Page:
This is not a post about how to lose ten pounds in two weeks. You'll have to head over to Jillian Michaels to learn more about that. Instead, it's a post about abandoning your heart and using your head to run your nonprofit.
Yes, I said it. You have to use your head to run a nonprofit.
While PASSION and HEART should drive your communications and fundraising, everything you do should also be backed by data and analytics - the HEAD STUFF. And this means creating a "data-informed" or measurement-based culture.
In their fabulous new book, Measuring the Networked Nonprofit: Using Data to Change the World, Beth Kanter and Katie Delahaye Paine put it this way,
"Getting started on the path to becoming a data-informed nonprofit is a matter of having some important internal conversations. It is not just about having new inspiration about measurement or working with new tools; it means thinking differently about the organization and how it works...Measurement is a formal discipline, governed by rules and processes established by academics and researchers...No matter what your program or campaign - be it an event, a Facebook page, a messaging campaign, or a donor outreach program - there are seven basic steps for doing good measurement and getting valid and actionable results."They then continue with an illumination of a seven-step measurement process.
I'm tired of hearing that nonprofits are all mission and no measurement. And I'm frustrated that the sector gets a bad rep because we "don't run like businesses."
But when I speak to nonprofit leaders, I'm often dismayed by the lack of rigor they apply to their programs.
Me: Why did you start this program?
Ans: We got a grant.
Me: What is the goal?
Ans: Oh, we don't really have a goal, we just want to help in the community.
Me: How much does the program cost?
Ans: It's FREE! We have volunteers who do all the work.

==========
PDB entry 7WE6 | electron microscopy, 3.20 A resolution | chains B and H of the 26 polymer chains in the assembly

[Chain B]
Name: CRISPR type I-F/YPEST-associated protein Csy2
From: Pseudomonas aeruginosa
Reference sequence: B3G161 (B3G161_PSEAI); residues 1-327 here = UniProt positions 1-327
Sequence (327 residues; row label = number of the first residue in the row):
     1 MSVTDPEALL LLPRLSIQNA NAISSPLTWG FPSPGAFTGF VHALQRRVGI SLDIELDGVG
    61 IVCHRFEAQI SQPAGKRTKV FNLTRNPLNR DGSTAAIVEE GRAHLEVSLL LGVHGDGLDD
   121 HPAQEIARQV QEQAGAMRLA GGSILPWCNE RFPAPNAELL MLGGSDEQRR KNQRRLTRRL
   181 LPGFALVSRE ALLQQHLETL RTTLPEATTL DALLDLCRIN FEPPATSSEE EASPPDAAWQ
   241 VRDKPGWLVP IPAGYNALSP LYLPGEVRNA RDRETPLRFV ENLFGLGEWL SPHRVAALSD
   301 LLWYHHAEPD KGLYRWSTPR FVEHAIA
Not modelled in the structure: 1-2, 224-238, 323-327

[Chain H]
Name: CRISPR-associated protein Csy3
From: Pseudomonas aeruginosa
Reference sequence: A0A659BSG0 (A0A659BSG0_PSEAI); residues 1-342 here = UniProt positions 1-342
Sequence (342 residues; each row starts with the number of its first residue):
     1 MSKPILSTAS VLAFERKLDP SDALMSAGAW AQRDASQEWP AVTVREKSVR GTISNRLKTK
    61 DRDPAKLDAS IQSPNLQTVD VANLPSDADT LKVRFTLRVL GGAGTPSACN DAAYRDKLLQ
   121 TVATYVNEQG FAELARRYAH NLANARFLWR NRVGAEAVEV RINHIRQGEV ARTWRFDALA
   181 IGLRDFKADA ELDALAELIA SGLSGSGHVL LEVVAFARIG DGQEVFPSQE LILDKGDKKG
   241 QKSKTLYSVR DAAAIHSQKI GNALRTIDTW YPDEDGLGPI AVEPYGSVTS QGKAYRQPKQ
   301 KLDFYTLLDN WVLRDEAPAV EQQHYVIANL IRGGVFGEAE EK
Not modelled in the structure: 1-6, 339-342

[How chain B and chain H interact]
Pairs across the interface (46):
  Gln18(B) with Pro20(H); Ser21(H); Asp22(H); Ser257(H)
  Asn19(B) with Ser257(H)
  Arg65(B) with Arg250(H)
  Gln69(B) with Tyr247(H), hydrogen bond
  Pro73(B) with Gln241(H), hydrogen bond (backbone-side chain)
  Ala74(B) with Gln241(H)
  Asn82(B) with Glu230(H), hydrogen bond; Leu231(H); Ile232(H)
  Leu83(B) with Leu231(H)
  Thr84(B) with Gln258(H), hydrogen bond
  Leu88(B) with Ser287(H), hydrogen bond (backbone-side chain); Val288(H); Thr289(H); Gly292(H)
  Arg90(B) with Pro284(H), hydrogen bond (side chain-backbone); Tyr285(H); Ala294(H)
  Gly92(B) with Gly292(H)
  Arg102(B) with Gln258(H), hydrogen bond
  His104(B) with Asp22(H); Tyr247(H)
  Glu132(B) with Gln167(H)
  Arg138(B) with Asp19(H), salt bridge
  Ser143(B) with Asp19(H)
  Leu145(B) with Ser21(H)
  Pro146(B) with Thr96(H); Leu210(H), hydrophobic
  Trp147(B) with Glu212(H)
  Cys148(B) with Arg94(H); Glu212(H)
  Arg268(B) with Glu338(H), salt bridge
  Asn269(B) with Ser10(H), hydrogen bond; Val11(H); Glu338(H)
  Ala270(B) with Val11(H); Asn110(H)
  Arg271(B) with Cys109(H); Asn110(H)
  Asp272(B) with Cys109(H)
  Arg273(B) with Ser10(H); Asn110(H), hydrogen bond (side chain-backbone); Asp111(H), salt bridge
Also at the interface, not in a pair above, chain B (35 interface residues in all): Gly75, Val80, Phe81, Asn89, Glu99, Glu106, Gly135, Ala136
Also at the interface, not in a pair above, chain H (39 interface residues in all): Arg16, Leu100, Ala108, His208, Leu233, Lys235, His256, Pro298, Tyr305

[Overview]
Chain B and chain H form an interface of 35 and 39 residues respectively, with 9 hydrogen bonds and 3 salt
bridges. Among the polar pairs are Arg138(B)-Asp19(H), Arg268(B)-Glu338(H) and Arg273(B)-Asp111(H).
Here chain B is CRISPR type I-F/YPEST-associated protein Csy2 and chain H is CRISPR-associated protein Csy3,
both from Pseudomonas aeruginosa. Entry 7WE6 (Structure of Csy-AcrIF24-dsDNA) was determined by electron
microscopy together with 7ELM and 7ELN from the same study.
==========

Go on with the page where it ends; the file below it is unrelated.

Me: How do you measure success?This is not a rant (well maybe it is) but if we really want to run high-performing organizations that can scale and achieve results, we've simply got to get better at measurement, i.e. defining our goals, audiences, benchmarks, metrics and costs and EVALUATING our success or lack thereof. We also need to STOP doing activities and programs that don't work!
Ans: I'm not sure what you mean.
Measurement helps us get out of our hearts and into our heads. It can positively transform the way we work. See A Dozen Reasons that Measurement is Powerful by Kanter and Paine below.
If you're looking for a silver bullet, if you want to improve your results TODAY, begin a culture shift at your nonprofit. Marry your passion for your work with measurement. And stop relying on your gut alone to drive decisions. You should also read Measuring the Networked Nonprofit: Using Data to Change the World.
Then go out and do what you do best with your head and your heart!
A Dozen Reasons that Measurement is Powerful
- It gives you feedback so you know you are headed in the right direction (or not!)
- It stimulates ideas on what to do next.
- It helps you document results, so, for instance, you can show your boss that you're not "just wasting time on Facebook."
- It gives you a credible way to report back to funders and stakeholders.
- It helps you learn what tools and techniques work best.
- It saves you time, because you're not wasting it on efforts that don't get results.
- It attracts success by helping you plan for it. And it tells you when you achieve it.
- It helps you raise more money.
- It helps you work smarter.
- It fuels your passion for your work.
- It generates excitement for your mission.
- It helps you change the world.